Differential regulation of thrombospondin-1 and thrombospondin-2 after focal cerebral ischemia/reperfusion.

Authors: Lin, TN  Kim, GM  Chen, JJ  Cheung, WM  He, YY  Hsu, CY 
Citation: Lin TN, etal., Stroke. 2003 Jan;34(1):177-86.
Pubmed: (View Article at PubMed) PMID:12511771

BACKGROUND AND PURPOSE: Angiogenesis occurs after cerebral ischemia, and the extent of angiogenesis has been correlated with survival in stroke patients. However, postischemic angiogenesis is short-lived and may be completely terminated within a few weeks after ischemic insult. The molecular mechanism underlying the dissolution of postischemic angiogenic processes is poorly understood. Although the expression of angiogenic genes has been studied in ischemic stroke models, the activation of angiostatic genes after cerebral ischemia has not been investigated. Thrombospondin (TSP)-1 and TSP-2 are naturally occurring angiostatic factors, which inhibit angiogenesis in vivo. The aim of the present study was to explore the expression of TSP-1 and TSP-2 in relation to the evolution of angiogenic process in a focal ischemia model in rats. METHODS: Rats underwent cortical ischemia in the middle cerebral artery territory for 60 minutes and reperfusion for up to 2 weeks. Northern and Western blot analysis were used to study the temporal profile of TSP-1 and TSP-2 expression at the mRNA and protein level, respectively. In situ hybridization and immunohistochemical studies were used to examine the spatial expression patterns. Double immunostaining was applied to define the cellular origins of TSP-1 and TSP-2. RESULTS: A biphasic expression of TSP-1 was noted after ischemia, peaking at 1 and 72 hours. Endothelial cells in the leptomeninges were the only source of the first TSP-1 peak, whereas endothelial, glial, neuronal, and macrophage cells contributed to the second peak of TSP-1 expression. TSP-2 expression occurred much later and in a monophasic manner, peaking 2 weeks after ischemia. TSP-2 immunoreactivity was observed in endothelial, neuronal, and macrophage, but not glial, cells. TSP-1 was expressed before the peak of angiogenesis, whereas robust TSP-2 expression occurred at the peak of angiogenesis and continued into the period when angiogenesis had completely resolved. CONCLUSIONS: Robust expression of TSP-1 and TSP-2, 2 major angiostatic factors, was noted in the ischemic brain with different temporal expression profiles from different cellular origins. The expression of these angiostatic factors, especially TSP-2, likely contributes to the spontaneous resolution of postischemic angiogenesis. Further studies are needed to explore the molecular mechanisms that regulate the balance of angiogenic and angiostatic factors in the ischemic brain.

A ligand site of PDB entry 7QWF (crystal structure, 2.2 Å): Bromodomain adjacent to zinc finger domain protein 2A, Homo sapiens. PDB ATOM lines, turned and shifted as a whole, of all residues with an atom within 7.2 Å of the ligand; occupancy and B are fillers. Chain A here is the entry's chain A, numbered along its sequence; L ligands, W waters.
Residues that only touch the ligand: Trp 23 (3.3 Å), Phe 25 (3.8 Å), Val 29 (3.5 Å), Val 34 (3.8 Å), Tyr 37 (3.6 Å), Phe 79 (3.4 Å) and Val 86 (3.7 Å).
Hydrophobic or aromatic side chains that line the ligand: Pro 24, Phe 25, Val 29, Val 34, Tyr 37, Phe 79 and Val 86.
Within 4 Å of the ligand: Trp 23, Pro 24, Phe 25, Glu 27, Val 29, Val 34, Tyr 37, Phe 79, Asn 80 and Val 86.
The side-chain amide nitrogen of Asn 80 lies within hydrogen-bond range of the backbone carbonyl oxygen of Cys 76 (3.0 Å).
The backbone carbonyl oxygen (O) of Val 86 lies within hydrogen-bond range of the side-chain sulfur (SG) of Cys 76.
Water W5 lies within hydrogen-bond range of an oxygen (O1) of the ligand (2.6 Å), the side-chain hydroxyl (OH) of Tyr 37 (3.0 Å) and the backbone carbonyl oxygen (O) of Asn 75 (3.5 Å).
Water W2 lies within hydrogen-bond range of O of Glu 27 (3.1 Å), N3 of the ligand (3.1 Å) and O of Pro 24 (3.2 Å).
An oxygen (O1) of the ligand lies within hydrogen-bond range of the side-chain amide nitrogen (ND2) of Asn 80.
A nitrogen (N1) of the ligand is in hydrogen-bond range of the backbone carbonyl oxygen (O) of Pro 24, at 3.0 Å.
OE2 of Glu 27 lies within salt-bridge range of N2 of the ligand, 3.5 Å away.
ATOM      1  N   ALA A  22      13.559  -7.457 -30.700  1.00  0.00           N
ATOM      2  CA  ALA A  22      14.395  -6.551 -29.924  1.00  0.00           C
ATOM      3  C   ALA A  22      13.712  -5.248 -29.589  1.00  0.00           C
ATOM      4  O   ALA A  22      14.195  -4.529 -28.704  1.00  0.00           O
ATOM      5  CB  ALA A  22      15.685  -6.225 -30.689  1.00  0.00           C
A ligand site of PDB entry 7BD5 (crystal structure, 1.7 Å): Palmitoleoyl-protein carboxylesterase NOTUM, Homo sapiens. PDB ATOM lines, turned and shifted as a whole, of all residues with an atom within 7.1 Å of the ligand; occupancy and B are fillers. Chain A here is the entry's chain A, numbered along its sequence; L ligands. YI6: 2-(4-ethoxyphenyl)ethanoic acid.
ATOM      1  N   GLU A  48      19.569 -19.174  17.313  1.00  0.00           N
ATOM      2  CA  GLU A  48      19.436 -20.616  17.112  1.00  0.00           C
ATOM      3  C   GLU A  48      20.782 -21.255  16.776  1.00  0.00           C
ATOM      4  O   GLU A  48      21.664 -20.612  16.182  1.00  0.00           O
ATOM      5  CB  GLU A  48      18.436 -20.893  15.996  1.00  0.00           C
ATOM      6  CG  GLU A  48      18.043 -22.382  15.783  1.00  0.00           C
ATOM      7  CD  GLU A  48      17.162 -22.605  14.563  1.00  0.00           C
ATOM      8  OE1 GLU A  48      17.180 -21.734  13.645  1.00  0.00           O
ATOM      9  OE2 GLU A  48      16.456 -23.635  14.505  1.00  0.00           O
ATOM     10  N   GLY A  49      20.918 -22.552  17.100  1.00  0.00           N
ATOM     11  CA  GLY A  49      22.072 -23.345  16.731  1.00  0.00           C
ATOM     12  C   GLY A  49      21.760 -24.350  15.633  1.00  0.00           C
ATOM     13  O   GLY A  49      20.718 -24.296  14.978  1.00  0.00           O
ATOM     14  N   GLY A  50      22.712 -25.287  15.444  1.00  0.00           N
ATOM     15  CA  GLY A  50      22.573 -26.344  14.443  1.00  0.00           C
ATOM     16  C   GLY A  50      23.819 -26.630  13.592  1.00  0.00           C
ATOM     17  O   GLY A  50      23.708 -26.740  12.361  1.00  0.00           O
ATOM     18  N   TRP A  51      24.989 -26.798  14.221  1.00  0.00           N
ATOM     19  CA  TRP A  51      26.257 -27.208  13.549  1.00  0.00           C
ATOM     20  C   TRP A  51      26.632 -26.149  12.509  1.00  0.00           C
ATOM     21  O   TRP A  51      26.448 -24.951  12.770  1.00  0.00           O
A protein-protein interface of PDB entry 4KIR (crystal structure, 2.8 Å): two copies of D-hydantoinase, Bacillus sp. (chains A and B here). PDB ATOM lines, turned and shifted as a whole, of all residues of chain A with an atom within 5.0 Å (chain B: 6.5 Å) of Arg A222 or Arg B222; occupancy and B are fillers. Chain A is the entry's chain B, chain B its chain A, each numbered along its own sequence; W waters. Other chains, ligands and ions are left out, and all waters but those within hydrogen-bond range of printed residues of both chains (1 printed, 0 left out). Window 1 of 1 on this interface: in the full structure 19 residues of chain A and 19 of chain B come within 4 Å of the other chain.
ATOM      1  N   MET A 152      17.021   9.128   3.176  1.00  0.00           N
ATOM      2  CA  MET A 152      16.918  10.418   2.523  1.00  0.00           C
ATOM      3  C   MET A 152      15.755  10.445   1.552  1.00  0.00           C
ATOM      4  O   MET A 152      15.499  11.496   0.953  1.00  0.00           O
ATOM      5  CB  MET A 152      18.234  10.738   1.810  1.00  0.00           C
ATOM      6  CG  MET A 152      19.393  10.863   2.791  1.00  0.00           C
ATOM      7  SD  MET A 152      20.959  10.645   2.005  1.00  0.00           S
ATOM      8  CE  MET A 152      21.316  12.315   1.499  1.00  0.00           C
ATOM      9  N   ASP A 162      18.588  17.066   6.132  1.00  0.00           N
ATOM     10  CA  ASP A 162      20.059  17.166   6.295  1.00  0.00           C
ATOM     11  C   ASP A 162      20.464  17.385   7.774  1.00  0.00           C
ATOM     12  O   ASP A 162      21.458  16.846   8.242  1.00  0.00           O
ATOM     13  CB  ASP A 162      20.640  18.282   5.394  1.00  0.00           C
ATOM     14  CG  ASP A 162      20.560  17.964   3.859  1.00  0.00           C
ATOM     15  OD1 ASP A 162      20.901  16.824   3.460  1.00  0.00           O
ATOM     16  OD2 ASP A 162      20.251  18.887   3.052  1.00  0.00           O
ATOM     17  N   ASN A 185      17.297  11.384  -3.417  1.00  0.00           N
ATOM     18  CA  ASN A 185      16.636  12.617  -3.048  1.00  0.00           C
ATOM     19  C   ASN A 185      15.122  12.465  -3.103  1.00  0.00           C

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CRRD Object Information
CRRD ID: 1580067
Created: 2006-06-21
Species: All species
Last Modified: 2006-06-21
Status: ACTIVE



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RGD is funded by grant HL64541 from the National Heart, Lung, and Blood Institute on behalf of the NIH.